The potential of OCTA
Dr Greg Caldwell explains why optical coherence tomography angiography is a big area of innovation
The device, which launched at Vision Expo East in New York (21–24 March), utilises optical coherence tomography angiography (OCTA) technology to assess and diagnose patients at risk of diabetes and glaucoma.
AngioWellness combines structural information on retinal and ganglion cell thickness with objective metrics on retinal vasculature into one report.
When asked how the device aids practitioners, Dr Caldwell, an optometrist at the Optometric Education Consultants in Pennsylvania, US, explained that the segmentation feature “is a big area of innovation.”
“The way this instrument captures images, it can see below the retinal pigment epithelium and the way blood flows, which is something that cannot be achieved with fluorescein angiography. I’m finding cornea vascular membranes really early, as well as capillary disease in diabetes before you can see it with any other instrument,” he said.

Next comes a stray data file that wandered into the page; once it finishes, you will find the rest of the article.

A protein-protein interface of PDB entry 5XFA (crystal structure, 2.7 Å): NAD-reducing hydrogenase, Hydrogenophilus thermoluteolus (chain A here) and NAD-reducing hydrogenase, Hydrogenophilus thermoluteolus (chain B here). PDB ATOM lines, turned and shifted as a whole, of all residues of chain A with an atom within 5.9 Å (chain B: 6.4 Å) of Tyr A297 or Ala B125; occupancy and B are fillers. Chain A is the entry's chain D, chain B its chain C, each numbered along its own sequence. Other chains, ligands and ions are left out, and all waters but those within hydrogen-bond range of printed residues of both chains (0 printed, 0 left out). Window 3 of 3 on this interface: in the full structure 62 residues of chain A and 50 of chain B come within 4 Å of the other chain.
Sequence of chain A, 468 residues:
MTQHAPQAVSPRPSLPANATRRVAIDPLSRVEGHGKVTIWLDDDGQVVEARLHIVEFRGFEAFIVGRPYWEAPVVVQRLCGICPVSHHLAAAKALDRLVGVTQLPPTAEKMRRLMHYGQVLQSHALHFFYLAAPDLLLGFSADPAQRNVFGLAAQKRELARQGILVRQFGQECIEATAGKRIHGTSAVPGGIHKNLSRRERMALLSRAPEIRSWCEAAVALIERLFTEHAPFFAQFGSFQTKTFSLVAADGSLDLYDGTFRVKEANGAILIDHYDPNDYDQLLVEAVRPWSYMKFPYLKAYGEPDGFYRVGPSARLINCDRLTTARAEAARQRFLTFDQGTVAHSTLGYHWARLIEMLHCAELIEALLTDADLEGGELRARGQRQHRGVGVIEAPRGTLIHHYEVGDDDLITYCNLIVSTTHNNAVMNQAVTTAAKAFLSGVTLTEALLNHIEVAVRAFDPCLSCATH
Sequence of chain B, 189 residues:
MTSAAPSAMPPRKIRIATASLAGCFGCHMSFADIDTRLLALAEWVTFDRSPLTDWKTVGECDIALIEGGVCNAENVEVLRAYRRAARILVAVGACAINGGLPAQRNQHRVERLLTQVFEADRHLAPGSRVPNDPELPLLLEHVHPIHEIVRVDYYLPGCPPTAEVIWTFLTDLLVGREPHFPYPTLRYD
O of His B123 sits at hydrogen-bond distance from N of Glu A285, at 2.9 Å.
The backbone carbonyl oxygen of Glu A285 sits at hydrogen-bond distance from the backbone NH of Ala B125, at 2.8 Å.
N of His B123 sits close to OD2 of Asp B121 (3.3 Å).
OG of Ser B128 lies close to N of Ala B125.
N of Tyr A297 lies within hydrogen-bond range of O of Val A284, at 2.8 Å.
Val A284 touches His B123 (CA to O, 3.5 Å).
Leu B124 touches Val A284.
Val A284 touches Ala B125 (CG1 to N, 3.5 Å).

Dr Caldwell said that by using OCTA the device provides early detection for eye conditions such as glaucoma and age-related macular degeneration, and systemic conditions such as diabetes.
For diabetic patients, Dr Caldwell said that he can now show patients early capillary damage and say to them, ‘Look what’s happening at the back of your eye,’ and then help to get their glucose levels under control.
He added that research has suggested OCTA technology could be used as an early indicator or monitor of Alzheimer’s disease.
“I think we’re just scratching the surface of where we are with this instrument,” Dr Caldwell concluded.